State Department warns not to travel to certain parts of Mexico, reconsider travel to others

The federal government is reminding travelers to avoid parts of Mexico altogether and reconsider plans to visit other areas due to crime.

The State Department advisory is being shared after four people from the U.S. were kidnapped in Matamoros just after they had crossed the border from Texas. They had traveled to Mexico because one of the people was having cosmetic surgery, officials said.

The Tamaulipas state where Matamoros is located is not a typical tourist destination, travel experts told CNN, and that area has long had a “do not travel” designation.

“To put things in perspective, Matamoros is about 1,360 miles away from Cancun; that’s about the equivalent distance from the Texas side of the border to Chicago, Illinois,” said Zachary Rabinor, founder and CEO of the travel company Journey Mexico.

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The advisory is being shared as the Spring Break travel season begins, CNN reported.

The State Department has six “do not travel” advisories for the following areas, all due to crime and all but one — Guerrero state — due to kidnappings:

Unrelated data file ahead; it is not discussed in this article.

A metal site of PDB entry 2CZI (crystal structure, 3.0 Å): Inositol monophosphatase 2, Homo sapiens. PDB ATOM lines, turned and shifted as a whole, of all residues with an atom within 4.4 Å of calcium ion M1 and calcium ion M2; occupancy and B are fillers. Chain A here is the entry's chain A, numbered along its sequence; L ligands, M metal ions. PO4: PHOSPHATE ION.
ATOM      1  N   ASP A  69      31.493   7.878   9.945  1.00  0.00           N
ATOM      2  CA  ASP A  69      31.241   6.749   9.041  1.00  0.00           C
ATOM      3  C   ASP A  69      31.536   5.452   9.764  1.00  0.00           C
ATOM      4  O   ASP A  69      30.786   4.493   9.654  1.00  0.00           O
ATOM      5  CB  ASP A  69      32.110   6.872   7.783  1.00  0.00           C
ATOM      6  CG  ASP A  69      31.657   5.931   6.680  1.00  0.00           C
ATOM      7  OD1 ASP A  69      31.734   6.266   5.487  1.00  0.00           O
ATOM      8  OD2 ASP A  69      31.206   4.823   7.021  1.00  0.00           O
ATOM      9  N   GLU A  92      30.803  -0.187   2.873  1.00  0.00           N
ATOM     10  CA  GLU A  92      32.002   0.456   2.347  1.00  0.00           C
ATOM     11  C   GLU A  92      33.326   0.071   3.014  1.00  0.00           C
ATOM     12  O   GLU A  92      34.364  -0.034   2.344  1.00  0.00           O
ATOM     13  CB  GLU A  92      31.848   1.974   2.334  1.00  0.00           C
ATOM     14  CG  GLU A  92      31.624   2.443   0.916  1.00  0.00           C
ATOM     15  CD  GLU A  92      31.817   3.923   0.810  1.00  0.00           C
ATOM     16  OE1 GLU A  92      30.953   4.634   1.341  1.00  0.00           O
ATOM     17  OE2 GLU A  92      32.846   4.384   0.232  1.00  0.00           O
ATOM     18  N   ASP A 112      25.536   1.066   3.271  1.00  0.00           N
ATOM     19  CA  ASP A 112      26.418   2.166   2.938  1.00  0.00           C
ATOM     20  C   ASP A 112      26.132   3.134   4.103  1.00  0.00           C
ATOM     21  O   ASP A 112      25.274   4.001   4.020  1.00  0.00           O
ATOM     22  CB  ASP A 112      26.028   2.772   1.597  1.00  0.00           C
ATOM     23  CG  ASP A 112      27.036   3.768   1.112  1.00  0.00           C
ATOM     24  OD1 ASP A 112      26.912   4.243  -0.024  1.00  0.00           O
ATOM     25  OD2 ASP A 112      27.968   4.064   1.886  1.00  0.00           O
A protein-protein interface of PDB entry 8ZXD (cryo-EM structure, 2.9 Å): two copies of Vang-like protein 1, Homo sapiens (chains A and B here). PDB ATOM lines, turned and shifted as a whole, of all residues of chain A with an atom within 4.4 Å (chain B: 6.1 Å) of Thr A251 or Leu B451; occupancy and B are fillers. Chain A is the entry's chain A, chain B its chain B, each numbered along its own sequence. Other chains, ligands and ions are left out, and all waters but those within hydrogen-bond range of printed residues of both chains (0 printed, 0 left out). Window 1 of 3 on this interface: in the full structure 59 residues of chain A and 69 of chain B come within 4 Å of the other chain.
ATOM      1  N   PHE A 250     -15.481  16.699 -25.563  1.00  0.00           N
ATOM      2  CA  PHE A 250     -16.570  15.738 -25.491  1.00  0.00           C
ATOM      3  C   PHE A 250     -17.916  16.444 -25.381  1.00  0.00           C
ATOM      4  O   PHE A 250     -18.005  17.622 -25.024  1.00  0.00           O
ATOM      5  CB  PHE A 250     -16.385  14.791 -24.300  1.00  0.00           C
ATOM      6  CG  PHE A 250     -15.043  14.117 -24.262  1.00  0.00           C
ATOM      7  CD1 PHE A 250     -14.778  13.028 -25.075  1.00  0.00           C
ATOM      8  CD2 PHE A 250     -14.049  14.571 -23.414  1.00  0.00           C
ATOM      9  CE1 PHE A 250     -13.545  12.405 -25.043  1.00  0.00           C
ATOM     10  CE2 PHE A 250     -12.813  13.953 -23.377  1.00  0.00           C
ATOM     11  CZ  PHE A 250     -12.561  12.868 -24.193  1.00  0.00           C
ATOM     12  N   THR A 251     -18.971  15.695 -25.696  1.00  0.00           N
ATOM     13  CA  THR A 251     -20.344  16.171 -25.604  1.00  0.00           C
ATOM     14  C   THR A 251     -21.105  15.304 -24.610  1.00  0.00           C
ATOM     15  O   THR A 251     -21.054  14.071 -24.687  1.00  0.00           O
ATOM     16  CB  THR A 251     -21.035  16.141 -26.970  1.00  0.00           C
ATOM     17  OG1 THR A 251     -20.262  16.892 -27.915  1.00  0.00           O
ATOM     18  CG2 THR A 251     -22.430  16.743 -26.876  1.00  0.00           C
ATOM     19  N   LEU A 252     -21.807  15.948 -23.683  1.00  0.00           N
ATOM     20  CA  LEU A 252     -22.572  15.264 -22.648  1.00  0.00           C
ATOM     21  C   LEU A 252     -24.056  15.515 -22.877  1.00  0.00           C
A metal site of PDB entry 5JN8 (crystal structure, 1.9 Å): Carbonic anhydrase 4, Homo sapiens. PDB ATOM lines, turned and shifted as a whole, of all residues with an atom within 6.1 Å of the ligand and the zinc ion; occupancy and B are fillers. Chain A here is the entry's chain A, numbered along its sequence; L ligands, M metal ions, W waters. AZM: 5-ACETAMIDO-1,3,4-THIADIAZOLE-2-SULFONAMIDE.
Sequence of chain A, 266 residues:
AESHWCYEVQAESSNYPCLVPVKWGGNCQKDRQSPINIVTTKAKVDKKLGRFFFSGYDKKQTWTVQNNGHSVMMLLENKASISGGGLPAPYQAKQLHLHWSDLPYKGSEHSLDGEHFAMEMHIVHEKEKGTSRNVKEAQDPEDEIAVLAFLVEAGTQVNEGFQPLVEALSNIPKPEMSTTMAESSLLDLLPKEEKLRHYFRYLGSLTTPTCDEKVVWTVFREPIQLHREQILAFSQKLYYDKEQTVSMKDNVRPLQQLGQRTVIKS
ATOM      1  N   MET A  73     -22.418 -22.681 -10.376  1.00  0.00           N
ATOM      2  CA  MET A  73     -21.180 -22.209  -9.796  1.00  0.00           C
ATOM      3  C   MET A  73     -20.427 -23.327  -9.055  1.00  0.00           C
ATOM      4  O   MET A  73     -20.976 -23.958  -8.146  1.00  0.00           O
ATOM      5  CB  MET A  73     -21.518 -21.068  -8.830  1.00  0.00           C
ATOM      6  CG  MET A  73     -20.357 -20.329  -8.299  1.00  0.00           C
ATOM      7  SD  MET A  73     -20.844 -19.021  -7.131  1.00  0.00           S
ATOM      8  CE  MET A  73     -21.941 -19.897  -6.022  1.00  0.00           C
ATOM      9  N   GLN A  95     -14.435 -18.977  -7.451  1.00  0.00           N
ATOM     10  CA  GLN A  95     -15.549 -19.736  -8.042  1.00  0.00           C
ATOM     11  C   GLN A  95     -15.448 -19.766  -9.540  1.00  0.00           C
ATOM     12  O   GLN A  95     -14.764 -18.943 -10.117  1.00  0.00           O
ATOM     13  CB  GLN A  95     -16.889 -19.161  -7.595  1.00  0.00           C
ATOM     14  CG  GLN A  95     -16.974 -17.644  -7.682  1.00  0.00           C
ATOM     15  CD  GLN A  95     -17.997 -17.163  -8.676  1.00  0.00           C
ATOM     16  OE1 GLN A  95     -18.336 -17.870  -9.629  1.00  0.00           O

• Colima state
  • Guerrero state
  • Michoacan state
  • Sinaloa state
  • Tamaulipas state
  • Zacatecas state

You should reconsider traveling to the following areas because of crime and kidnapping, the State Department advises:

  • Baja California state
  • Chihuahua state
  • Durango state
  • Guanajuato state
  • Jalisco state
  • Morelos state
  • Sonora state

The State Department said that travel can still occur in the following areas, but increased caution is needed:

  • Aguascalientes state
  • Baja California Sur state
  • Chiapas state
  • Coahuila state
  • Hildago state
  • Mexico City
  • Mexico state
  • Nayarit state
  • Nuevo Leon state
  • Oaxaca state
  • Puebla state
  • Quintana Roo state
  • San Luis Potosi state
  • Tabasco state
  • Tlaxcala state
  • Veracruz state

There are two areas — Campeche and Yucatan states — where the State Department advises travelers use normal precautions when visiting.

If you have to travel to places that the State Department advises against visiting, there are ways to protect yourself, including knowing how the country’s legal system operates and enrolling in the federal government’s Smart Traveler Enrollment Program, for starters.

For more on what you can do before going to a high-risk area, visit the State Department’s website.

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